Role for the cross-talk between focal adhesion-TGF beta signalling in activating cellular senescence and ageing

Abstract

Cellular senescence is a process by which primary cells detect a stress signal, stop replicating and modify their surrounding microenvironment1,2. The accumulation of senescent cells contributes to organismal ageing3, but the precise mechanisms regulating this process are not well understood. Our lab has recently described the need for the interaction of focal adhesion (FA) with the extracellular matrix (ECM) regulating senescence and ageing, by activating the TGFb pathway4. However, the mechanisms implicated, the impact throughout ageing and the discovery of therapeutic targets to tackle senescent cells regulating FA, have not been addressed.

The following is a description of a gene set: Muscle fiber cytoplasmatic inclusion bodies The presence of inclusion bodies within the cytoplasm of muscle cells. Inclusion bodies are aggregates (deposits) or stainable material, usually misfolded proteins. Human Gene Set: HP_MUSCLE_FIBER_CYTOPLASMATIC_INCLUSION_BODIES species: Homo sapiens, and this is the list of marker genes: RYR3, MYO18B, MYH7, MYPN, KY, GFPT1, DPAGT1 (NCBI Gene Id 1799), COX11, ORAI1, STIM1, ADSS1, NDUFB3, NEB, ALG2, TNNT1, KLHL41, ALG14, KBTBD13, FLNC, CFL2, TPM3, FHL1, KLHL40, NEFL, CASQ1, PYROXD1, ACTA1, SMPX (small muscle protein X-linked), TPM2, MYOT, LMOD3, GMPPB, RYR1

References:
[1]

Acosta, J.C., O’Loghlen A. et al. (2008) Chemokine signaling via the CXCR2 receptor reinforces senescence. Cell 133, 1006–1018

[2]

Muñoz-Espín, D. and Serrano, M. (2014) Cellular senescence: from physiology to pathology. Nat. Rev. Mol. Cell Biol. 15, 482–96

[3]

Baker, D.J. et al. (2016) Naturally occurring p16Ink4a-positive cells shorten healthy lifespan. Nature DOI: 10.1038/nature16932

[4]

Rapisarda et al. (2016) Integrin beta 3 regulates cellular senescence and ageing. Submitted to Cell Reports

[5]

Hosny, N.A. et al. (2013) Super-Resolution Imaging Strategies for Cell Biologists Using a Spinning Disk Microscope. PLoS One 8,


Biological Areas:

Cell Biology
Ageing

BBSRC Area:

Animal disease, health and welfare